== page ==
Creating tailored learning journeys for each employee who is to be upskilled can be a great option. Similarly, creating individual learning plans can help track and monitor employee progress to keep them motivated to stay on track and it is also key to provide regular check-ins so L&D can provide ample support.
This is where virtual training has become a fantastic alternative to F2F during the pandemic; allowing organizations to efficiently and effectively train and upskill their staff. If you have the budget, it can be worth investing in having personalised learning content along with bespoke design for your organisation by external consultants.
For example, here at VTT, we offer our first-class services to design and/or deliver bespoke virtual training that suits your needs. For more information, visit our Virtual Design section of our website, or get in touch with us to discuss more today.
Work with your HR and L&D colleagues to create a toolkit of the skills you decided upon in the previous stages. Implement them as part of your new post-Covid learning and development plan, offering employees the opportunity to learn critical skills right from the start. This will not only help foster a stronger workforce, but also will most likely increase staff loyalty and reduce organisational turnover overall.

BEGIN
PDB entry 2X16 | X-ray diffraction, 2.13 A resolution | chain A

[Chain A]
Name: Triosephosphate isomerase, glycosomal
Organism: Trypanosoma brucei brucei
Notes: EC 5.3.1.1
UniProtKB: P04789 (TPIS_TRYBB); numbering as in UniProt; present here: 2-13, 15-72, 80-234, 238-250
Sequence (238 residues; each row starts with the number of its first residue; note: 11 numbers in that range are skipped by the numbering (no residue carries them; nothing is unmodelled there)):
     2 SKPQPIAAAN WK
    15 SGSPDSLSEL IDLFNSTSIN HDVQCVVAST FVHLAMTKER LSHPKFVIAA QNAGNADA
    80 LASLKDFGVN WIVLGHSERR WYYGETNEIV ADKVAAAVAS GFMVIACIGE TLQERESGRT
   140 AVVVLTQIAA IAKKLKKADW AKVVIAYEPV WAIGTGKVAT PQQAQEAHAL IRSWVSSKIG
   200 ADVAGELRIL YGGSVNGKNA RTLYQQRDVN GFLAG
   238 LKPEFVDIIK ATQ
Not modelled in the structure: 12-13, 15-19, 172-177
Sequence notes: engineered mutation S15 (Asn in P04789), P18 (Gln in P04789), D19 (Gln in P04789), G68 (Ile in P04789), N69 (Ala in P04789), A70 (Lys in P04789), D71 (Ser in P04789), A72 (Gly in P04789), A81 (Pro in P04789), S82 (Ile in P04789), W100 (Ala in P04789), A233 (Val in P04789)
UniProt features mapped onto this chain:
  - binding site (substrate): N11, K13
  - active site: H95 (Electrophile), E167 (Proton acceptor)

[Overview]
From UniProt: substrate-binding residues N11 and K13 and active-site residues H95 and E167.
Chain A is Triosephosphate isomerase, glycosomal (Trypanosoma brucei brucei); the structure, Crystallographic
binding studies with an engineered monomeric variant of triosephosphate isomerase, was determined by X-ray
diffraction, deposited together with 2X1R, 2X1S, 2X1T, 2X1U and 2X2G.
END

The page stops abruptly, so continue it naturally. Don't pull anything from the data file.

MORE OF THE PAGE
Step 5: Onboard the newly skilled employees
Once colleagues have gained the new skills they require, it is important to create an onboarding plan to help them ease into their new roles, or the new ways of working. This can seem like an unnecessary extra step, but even if they are working in the same team, or have only minorly transitioned into a different role or way of working, it is good practice to give them all the support they need.
Employee wellbeing is at a crucial point right now, due to the pandemic. Investing time, helping to make them feel settled and valued when they return to work and offering support and understanding, will make them happier and more motivated.
If your organisation has the flexibility and resources to follow through, upskilling is a fantastic option to pursue. Ensure you plan thoroughly and with purpose, in order to implement strategies which provide the right tools and techniques that your staff need in order to upskill into their new roles and ways of working.
If you would like to learn more on how you can support your employees to upskill into digital learning.